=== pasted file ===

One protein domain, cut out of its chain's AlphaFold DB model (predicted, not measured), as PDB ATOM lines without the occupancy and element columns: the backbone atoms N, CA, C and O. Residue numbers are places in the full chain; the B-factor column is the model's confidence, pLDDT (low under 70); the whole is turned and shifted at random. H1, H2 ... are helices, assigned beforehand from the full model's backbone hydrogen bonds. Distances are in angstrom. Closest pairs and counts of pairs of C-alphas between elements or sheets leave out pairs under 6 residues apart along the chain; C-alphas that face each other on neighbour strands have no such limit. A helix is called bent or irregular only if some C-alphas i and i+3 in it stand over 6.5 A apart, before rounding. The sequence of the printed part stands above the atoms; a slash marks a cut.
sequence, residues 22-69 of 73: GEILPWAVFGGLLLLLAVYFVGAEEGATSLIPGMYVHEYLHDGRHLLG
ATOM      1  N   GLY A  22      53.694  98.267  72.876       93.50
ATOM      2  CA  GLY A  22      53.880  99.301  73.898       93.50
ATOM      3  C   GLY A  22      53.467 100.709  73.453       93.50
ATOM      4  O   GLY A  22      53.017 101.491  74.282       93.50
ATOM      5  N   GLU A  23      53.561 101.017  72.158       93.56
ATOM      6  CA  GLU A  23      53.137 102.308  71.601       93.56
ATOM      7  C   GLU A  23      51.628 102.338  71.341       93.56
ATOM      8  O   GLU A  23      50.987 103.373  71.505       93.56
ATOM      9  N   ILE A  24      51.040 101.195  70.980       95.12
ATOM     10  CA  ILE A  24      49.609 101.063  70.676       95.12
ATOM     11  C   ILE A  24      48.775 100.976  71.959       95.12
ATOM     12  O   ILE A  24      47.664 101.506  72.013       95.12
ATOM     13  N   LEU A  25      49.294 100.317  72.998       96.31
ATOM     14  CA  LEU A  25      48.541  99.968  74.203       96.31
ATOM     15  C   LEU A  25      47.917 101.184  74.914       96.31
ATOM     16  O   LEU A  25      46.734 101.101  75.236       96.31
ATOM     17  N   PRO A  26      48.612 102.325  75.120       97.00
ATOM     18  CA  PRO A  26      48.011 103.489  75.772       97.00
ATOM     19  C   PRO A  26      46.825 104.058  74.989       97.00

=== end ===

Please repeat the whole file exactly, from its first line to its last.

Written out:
One protein domain, cut out of its chain's AlphaFold DB model (predicted, not measured), as PDB ATOM lines without the occupancy and element columns: the backbone atoms N, CA, C and O. Residue numbers are places in the full chain; the B-factor column is the model's confidence, pLDDT (low under 70); the whole is turned and shifted at random. H1, H2 ... are helices, assigned beforehand from the full model's backbone hydrogen bonds. Distances are in angstrom. Closest pairs and counts of pairs of C-alphas between elements or sheets leave out pairs under 6 residues apart along the chain; C-alphas that face each other on neighbour strands have no such limit. A helix is called bent or irregular only if some C-alphas i and i+3 in it stand over 6.5 A apart, before rounding. The sequence of the printed part stands above the atoms; a slash marks a cut.
sequence, residues 22-69 of 73: GEILPWAVFGGLLLLLAVYFVGAEEGATSLIPGMYVHEYLHDGRHLLG
ATOM      1  N   GLY A  22      53.694  98.267  72.876       93.50
ATOM      2  CA  GLY A  22      53.880  99.301  73.898       93.50
ATOM      3  C   GLY A  22      53.467 100.709  73.453       93.50
ATOM      4  O   GLY A  22      53.017 101.491  74.282       93.50
ATOM      5  N   GLU A  23      53.561 101.017  72.158       93.56
ATOM      6  CA  GLU A  23      53.137 102.308  71.601       93.56
ATOM      7  C   GLU A  23      51.628 102.338  71.341       93.56
ATOM      8  O   GLU A  23      50.987 103.373  71.505       93.56
ATOM      9  N   ILE A  24      51.040 101.195  70.980       95.12
ATOM     10  CA  ILE A  24      49.609 101.063  70.676       95.12
ATOM     11  C   ILE A  24      48.775 100.976  71.959       95.12
ATOM     12  O   ILE A  24      47.664 101.506  72.013       95.12
ATOM     13  N   LEU A  25      49.294 100.317  72.998       96.31
ATOM     14  CA  LEU A  25      48.541  99.968  74.203       96.31
ATOM     15  C   LEU A  25      47.917 101.184  74.914       96.31
ATOM     16  O   LEU A  25      46.734 101.101  75.236       96.31
ATOM     17  N   PRO A  26      48.612 102.325  75.120       97.00
ATOM     18  CA  PRO A  26      48.011 103.489  75.772       97.00
ATOM     19  C   PRO A  26      46.825 104.058  74.989       97.00